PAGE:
John Francis Flynn
Look Over The Wall, See The Sky

(River Lea)


Depending on your folk knowledge, you’ll know anything between one and all the songs on John Francis Flynn’s second album. What will be unfamiliar to all, however, is Flynn’s wonderfully strange interpretations of these eight traditional songs: this is a folk album in name only, light years from any musty hey-nonny-nonny reverence, imbued instead with, variously, electronic drone skronk, scratchy post-punk sensibility, and the sort of radical free space pioneered by those final two Talk Talk albums.

Perhaps its greatest quality, though, is that never are these arrangements just exercises in muso posturing; rather, without exception, each one services its song in profoundly original ways. Accordingly, the rattling groove of ‘Mole in the Ground’, all tumbling guitar lines and looped cello, accentuates its anti-establishment spirit, ‘Within a Mile of Dublin’ fizzes with ecstatic explosions, and the post-rock approach to ‘Kitty’, layered with drone and hiss, is presented here with newfound three-dimensional intimacy. Then there’s the one that everyone will know, ‘Dirty Old Town’, here slowed to funereal pace and rendered impossibly mournful by the deployment of colliery brass, leaving something contemplative and calm where once was boozy singalong.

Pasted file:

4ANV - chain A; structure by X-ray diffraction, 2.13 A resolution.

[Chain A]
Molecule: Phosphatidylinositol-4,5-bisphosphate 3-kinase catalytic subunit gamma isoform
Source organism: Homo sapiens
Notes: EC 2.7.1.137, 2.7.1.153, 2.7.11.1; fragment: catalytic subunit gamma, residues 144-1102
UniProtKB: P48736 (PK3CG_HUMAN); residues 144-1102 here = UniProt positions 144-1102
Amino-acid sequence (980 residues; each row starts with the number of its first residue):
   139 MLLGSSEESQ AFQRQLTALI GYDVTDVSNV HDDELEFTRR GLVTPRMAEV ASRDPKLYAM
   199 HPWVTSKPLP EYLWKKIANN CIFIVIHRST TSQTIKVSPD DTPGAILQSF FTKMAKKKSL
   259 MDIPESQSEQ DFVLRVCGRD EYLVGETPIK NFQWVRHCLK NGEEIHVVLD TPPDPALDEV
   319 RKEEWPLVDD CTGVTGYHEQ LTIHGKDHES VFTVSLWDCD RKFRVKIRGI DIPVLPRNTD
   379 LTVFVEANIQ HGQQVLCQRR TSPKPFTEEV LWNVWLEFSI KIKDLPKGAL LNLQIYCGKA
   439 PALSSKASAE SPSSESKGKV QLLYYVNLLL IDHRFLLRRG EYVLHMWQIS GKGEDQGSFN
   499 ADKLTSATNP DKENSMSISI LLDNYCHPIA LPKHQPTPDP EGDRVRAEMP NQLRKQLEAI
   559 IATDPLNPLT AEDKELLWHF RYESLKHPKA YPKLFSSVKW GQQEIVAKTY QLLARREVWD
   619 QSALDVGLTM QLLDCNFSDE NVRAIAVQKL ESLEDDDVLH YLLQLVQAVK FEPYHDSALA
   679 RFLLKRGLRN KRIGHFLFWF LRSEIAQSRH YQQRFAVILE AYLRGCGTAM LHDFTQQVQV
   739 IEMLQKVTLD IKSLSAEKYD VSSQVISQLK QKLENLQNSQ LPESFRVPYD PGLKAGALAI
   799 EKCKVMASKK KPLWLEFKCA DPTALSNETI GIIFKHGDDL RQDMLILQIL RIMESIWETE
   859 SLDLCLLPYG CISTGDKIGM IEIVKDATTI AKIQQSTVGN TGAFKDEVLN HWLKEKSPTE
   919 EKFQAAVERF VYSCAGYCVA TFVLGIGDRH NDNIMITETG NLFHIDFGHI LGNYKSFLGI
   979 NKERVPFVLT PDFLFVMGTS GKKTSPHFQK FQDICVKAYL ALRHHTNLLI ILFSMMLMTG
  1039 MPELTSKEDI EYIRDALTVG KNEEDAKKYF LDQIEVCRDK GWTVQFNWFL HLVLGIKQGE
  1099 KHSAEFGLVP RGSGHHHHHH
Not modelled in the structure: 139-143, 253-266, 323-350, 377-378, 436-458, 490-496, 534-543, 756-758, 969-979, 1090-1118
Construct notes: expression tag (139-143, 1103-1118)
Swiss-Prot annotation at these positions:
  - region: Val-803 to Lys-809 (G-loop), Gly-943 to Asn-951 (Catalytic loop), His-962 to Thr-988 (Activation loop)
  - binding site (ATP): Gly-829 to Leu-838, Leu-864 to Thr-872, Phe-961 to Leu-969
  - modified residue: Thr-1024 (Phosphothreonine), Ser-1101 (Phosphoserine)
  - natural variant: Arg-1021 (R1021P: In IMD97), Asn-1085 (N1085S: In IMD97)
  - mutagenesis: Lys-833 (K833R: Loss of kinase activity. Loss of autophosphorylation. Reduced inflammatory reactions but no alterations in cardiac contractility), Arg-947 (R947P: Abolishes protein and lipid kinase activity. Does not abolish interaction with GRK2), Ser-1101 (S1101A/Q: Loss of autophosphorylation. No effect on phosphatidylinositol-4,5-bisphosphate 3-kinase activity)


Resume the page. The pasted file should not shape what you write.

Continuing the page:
For those (like the present writer) who loved the soundworld of False Lankum but found its 70+ minutes too overbearingly monolithic for a single sitting, Look Over The Wall (a snip at just over half that) might be the perfect response: here’s a record that rejects folk’s stuffy orthodoxy as fervently as it embraces its characters and tales, is complex but never complicated, and always welcoming. With each successive play, it draws you in further.